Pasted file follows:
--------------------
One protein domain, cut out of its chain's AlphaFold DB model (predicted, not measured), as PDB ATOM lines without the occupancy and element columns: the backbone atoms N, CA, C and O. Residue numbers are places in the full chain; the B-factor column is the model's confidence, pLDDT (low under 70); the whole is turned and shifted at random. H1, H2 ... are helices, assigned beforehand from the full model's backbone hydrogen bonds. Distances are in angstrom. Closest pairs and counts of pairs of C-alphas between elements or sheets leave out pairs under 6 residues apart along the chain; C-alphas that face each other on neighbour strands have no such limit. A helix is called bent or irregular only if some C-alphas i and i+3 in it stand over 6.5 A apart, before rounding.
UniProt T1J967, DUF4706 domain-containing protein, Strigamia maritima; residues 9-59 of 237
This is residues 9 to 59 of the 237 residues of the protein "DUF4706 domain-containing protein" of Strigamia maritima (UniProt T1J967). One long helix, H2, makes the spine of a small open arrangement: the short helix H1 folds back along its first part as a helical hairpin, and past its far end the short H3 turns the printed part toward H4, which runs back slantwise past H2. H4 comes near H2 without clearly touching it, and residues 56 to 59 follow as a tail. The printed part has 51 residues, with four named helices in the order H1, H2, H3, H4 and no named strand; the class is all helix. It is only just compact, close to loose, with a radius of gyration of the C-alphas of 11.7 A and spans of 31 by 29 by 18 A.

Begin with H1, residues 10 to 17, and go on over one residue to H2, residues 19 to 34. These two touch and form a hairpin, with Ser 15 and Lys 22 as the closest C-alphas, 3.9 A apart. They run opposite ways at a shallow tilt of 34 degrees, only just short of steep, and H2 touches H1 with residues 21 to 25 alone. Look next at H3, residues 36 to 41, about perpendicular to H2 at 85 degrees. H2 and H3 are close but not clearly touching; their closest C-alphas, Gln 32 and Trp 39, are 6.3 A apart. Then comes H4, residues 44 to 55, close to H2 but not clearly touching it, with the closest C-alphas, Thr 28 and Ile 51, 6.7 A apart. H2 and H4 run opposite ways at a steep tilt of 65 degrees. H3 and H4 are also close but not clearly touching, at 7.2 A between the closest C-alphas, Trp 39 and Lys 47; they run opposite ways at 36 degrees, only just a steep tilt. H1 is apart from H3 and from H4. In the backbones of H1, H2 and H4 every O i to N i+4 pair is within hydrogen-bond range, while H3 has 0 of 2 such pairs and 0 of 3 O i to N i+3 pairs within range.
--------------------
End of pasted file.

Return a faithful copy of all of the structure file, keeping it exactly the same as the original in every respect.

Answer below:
One protein domain, cut out of its chain's AlphaFold DB model (predicted, not measured), as PDB ATOM lines without the occupancy and element columns: the backbone atoms N, CA, C and O. Residue numbers are places in the full chain; the B-factor column is the model's confidence, pLDDT (low under 70); the whole is turned and shifted at random. H1, H2 ... are helices, assigned beforehand from the full model's backbone hydrogen bonds. Distances are in angstrom. Closest pairs and counts of pairs of C-alphas between elements or sheets leave out pairs under 6 residues apart along the chain; C-alphas that face each other on neighbour strands have no such limit. A helix is called bent or irregular only if some C-alphas i and i+3 in it stand over 6.5 A apart, before rounding.
UniProt T1J967, DUF4706 domain-containing protein, Strigamia maritima; residues 9-59 of 237
This is residues 9 to 59 of the 237 residues of the protein "DUF4706 domain-containing protein" of Strigamia maritima (UniProt T1J967). One long helix, H2, makes the spine of a small open arrangement: the short helix H1 folds back along its first part as a helical hairpin, and past its far end the short H3 turns the printed part toward H4, which runs back slantwise past H2. H4 comes near H2 without clearly touching it, and residues 56 to 59 follow as a tail. The printed part has 51 residues, with four named helices in the order H1, H2, H3, H4 and no named strand; the class is all helix. It is only just compact, close to loose, with a radius of gyration of the C-alphas of 11.7 A and spans of 31 by 29 by 18 A.

Begin with H1, residues 10 to 17, and go on over one residue to H2, residues 19 to 34. These two touch and form a hairpin, with Ser 15 and Lys 22 as the closest C-alphas, 3.9 A apart. They run opposite ways at a shallow tilt of 34 degrees, only just short of steep, and H2 touches H1 with residues 21 to 25 alone. Look next at H3, residues 36 to 41, about perpendicular to H2 at 85 degrees. H2 and H3 are close but not clearly touching; their closest C-alphas, Gln 32 and Trp 39, are 6.3 A apart. Then comes H4, residues 44 to 55, close to H2 but not clearly touching it, with the closest C-alphas, Thr 28 and Ile 51, 6.7 A apart. H2 and H4 run opposite ways at a steep tilt of 65 degrees. H3 and H4 are also close but not clearly touching, at 7.2 A between the closest C-alphas, Trp 39 and Lys 47; they run opposite ways at 36 degrees, only just a steep tilt. H1 is apart from H3 and from H4. In the backbones of H1, H2 and H4 every O i to N i+4 pair is within hydrogen-bond range, while H3 has 0 of 2 such pairs and 0 of 3 O i to N i+3 pairs within range.